• Have you ever wondered what it takes to write a play, poem, story, or novel? Is it inspiration, hard work, or both? According to Thomas Alva Edison, it is mostly the latter: “Genius is 1 percent inspiration and 99 percent perspiration.”  Mesa Public Library’s Authors Speak Series is offering the chance to find out from the experts.
    “Inspiration and Perspiration: A Conversation,” at 7 p.m. Sept. 22 in the upstairs rotunda, is a symposium featuring four authors of four different genres, moderated by Los Alamos County Library Manager Charlie Kalogeros Chattan, whose job it is to foster and provide access to the product of the authors’ efforts.

  • A book combining photography with one of the most interesting journeys in New Mexico’s history is the topic of a slideshow at 7 p.m. Tuesday at Fuller Lodge. Greg Mac Gregor and Siegfried Halus, photographers and authors of “In Search of Dominguez & Escalante” will give a slideshow presentation about the book.

  • The Family YMCA is taking registration for its free Diabetes Education and Prevention program.  
    Topics to be covered are: what Type 2 diabetes is; what having pre-diabetes means; the signs, symptoms and risk factors associated with type 2 diabetes; how to reduce your risk of getting type 2 diabetes; and how to make the necessary lifestyle changes to lower your risk.

  • The 2011 Homecoming Parade will be Sept. 30. Staging begins at 1:30 p.m. on 4th Street, in the Canyon School parking lot.
    The parade will step off at the intersection of 4th Street and Central Avenue promptly at 2:30 p.m. Parade participants should arrive no later than 2 p.m.
    The parade will head down Central Avenue, past the judges’ stand at Starbucks, and down to Rose Street. This year’s homecoming parade theme is, “Short Circuit the Chargers,” pertaining to Albuquerque Academy.
    Entries for the parade are $10-$15. Checks should be made payable to LAHS and must be hand delivered to the LAHS bookkeeper at the high school.
    The bookkeeper is located off of Orange Street, behind Duane Smith Auditorium.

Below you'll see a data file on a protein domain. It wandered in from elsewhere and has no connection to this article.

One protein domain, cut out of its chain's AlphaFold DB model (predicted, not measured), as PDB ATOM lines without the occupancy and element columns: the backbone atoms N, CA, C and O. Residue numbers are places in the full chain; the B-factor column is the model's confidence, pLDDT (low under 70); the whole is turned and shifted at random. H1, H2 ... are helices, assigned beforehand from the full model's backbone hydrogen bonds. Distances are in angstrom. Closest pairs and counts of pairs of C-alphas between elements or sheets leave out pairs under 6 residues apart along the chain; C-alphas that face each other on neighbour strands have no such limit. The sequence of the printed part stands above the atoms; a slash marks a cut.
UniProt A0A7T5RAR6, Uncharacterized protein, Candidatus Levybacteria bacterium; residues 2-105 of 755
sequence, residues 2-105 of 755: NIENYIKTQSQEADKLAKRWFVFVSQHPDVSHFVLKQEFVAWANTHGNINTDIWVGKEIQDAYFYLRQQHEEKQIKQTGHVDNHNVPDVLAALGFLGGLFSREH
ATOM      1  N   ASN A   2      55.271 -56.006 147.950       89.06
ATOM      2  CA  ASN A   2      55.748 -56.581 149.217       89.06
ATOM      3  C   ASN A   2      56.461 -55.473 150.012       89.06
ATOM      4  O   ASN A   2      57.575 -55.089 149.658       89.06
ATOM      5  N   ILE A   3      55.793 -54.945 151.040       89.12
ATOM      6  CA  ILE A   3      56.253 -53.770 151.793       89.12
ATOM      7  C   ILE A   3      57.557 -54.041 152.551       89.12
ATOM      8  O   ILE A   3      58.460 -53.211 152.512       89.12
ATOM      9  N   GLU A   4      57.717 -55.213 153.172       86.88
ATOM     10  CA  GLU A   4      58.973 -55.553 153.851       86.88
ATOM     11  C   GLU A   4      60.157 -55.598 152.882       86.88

• Wikipedia defines the phrase, “Death by a thousand cuts” as a torture originating in Imperial China. In modern usage, it has come to mean a major negative change that happens in small, unnoticed increments so it isn’t perceived as objectionable. In other words, creeping normalcy.
    Death by a thousand paper cuts might be a good phrase for what is happening to the public school systems. Strapped for money to purchase supplies, teachers and administrators are forced to make decisions about what not to buy.

  • The Los Alamos Concert Association begins its 65th anniversary season Sept. 25 with classical guitarist Eliot Fisk and the U.S. premier of Kurt Schwertsik’s “Ein Klienes Requiem.” The concert will be at 4 p.m. at Duane Smith Auditorium.
    Fisk has been described by the New York Times as “one of the most electrifying classical guitarists of his generation” and The New Yorker called him “the king of the American classical guitar.”

  • Santa Fe

    Allsup’s 252 Fina, 2007 Calle Lorca. Inspected on Sept. 9, 2011. Two high-risk violations: Hot holding chicken 108 degrees, burritos 107-120 degrees — corrected. Items destroyed; hand sink drains slowly, drain unplugged — corrected. One moderate-risk violation: Paint roller washed in wash sink. Two low-risk violations: Men’s restroom door not closing tightly; men’s restroom soap and towel dispenser not operating properly. Status of establishment: Approved, no follow-up inspection required.